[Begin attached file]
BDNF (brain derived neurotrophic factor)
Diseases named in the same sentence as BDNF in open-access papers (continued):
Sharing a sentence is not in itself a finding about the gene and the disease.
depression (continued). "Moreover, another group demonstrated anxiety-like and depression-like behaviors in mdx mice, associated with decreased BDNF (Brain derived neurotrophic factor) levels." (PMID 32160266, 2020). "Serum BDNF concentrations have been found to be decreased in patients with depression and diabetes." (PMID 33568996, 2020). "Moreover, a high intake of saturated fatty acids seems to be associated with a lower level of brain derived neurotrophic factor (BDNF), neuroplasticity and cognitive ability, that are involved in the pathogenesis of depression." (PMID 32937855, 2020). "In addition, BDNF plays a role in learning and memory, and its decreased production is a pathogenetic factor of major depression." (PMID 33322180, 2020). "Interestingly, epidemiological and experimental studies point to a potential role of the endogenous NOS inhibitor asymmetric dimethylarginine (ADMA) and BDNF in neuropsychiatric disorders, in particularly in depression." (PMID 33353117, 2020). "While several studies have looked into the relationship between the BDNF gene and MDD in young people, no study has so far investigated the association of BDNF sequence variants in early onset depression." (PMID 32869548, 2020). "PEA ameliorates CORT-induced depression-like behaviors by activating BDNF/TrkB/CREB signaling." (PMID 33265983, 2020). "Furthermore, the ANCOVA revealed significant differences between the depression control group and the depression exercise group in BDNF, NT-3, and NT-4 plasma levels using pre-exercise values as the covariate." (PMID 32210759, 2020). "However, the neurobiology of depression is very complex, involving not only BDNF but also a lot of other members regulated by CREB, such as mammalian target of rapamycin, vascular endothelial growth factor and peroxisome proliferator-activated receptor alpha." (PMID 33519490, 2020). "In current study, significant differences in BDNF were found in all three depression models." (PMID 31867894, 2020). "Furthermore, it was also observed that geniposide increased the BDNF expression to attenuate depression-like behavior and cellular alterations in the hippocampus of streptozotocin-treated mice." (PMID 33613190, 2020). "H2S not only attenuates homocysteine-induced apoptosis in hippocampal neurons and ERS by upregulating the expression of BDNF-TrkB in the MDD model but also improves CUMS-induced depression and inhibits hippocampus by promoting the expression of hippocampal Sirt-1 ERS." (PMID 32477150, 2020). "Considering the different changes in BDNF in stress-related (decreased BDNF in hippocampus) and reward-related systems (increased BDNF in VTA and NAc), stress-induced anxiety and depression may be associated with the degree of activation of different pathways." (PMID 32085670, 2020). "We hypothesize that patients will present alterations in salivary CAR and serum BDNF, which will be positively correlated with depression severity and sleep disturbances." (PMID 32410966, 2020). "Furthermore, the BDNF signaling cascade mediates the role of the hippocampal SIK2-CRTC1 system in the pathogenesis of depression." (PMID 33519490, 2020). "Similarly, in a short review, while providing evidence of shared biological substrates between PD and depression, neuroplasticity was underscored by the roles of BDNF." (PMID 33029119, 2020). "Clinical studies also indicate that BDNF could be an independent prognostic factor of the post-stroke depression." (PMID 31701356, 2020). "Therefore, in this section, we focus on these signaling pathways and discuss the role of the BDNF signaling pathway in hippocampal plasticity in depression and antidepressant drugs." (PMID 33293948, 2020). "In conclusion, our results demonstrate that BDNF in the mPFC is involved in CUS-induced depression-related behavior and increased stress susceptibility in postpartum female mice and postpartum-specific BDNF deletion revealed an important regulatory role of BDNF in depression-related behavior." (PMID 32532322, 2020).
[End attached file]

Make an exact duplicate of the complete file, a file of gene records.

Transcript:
BDNF (brain derived neurotrophic factor)
Diseases named in the same sentence as BDNF in open-access papers (continued):
Sharing a sentence is not in itself a finding about the gene and the disease.
depression (continued). "Moreover, another group demonstrated anxiety-like and depression-like behaviors in mdx mice, associated with decreased BDNF (Brain derived neurotrophic factor) levels." (PMID 32160266, 2020). "Serum BDNF concentrations have been found to be decreased in patients with depression and diabetes." (PMID 33568996, 2020). "Moreover, a high intake of saturated fatty acids seems to be associated with a lower level of brain derived neurotrophic factor (BDNF), neuroplasticity and cognitive ability, that are involved in the pathogenesis of depression." (PMID 32937855, 2020). "In addition, BDNF plays a role in learning and memory, and its decreased production is a pathogenetic factor of major depression." (PMID 33322180, 2020). "Interestingly, epidemiological and experimental studies point to a potential role of the endogenous NOS inhibitor asymmetric dimethylarginine (ADMA) and BDNF in neuropsychiatric disorders, in particularly in depression." (PMID 33353117, 2020). "While several studies have looked into the relationship between the BDNF gene and MDD in young people, no study has so far investigated the association of BDNF sequence variants in early onset depression." (PMID 32869548, 2020). "PEA ameliorates CORT-induced depression-like behaviors by activating BDNF/TrkB/CREB signaling." (PMID 33265983, 2020). "Furthermore, the ANCOVA revealed significant differences between the depression control group and the depression exercise group in BDNF, NT-3, and NT-4 plasma levels using pre-exercise values as the covariate." (PMID 32210759, 2020). "However, the neurobiology of depression is very complex, involving not only BDNF but also a lot of other members regulated by CREB, such as mammalian target of rapamycin, vascular endothelial growth factor and peroxisome proliferator-activated receptor alpha." (PMID 33519490, 2020). "In current study, significant differences in BDNF were found in all three depression models." (PMID 31867894, 2020). "Furthermore, it was also observed that geniposide increased the BDNF expression to attenuate depression-like behavior and cellular alterations in the hippocampus of streptozotocin-treated mice." (PMID 33613190, 2020). "H2S not only attenuates homocysteine-induced apoptosis in hippocampal neurons and ERS by upregulating the expression of BDNF-TrkB in the MDD model but also improves CUMS-induced depression and inhibits hippocampus by promoting the expression of hippocampal Sirt-1 ERS." (PMID 32477150, 2020). "Considering the different changes in BDNF in stress-related (decreased BDNF in hippocampus) and reward-related systems (increased BDNF in VTA and NAc), stress-induced anxiety and depression may be associated with the degree of activation of different pathways." (PMID 32085670, 2020). "We hypothesize that patients will present alterations in salivary CAR and serum BDNF, which will be positively correlated with depression severity and sleep disturbances." (PMID 32410966, 2020). "Furthermore, the BDNF signaling cascade mediates the role of the hippocampal SIK2-CRTC1 system in the pathogenesis of depression." (PMID 33519490, 2020). "Similarly, in a short review, while providing evidence of shared biological substrates between PD and depression, neuroplasticity was underscored by the roles of BDNF." (PMID 33029119, 2020). "Clinical studies also indicate that BDNF could be an independent prognostic factor of the post-stroke depression." (PMID 31701356, 2020). "Therefore, in this section, we focus on these signaling pathways and discuss the role of the BDNF signaling pathway in hippocampal plasticity in depression and antidepressant drugs." (PMID 33293948, 2020). "In conclusion, our results demonstrate that BDNF in the mPFC is involved in CUS-induced depression-related behavior and increased stress susceptibility in postpartum female mice and postpartum-specific BDNF deletion revealed an important regulatory role of BDNF in depression-related behavior." (PMID 32532322, 2020).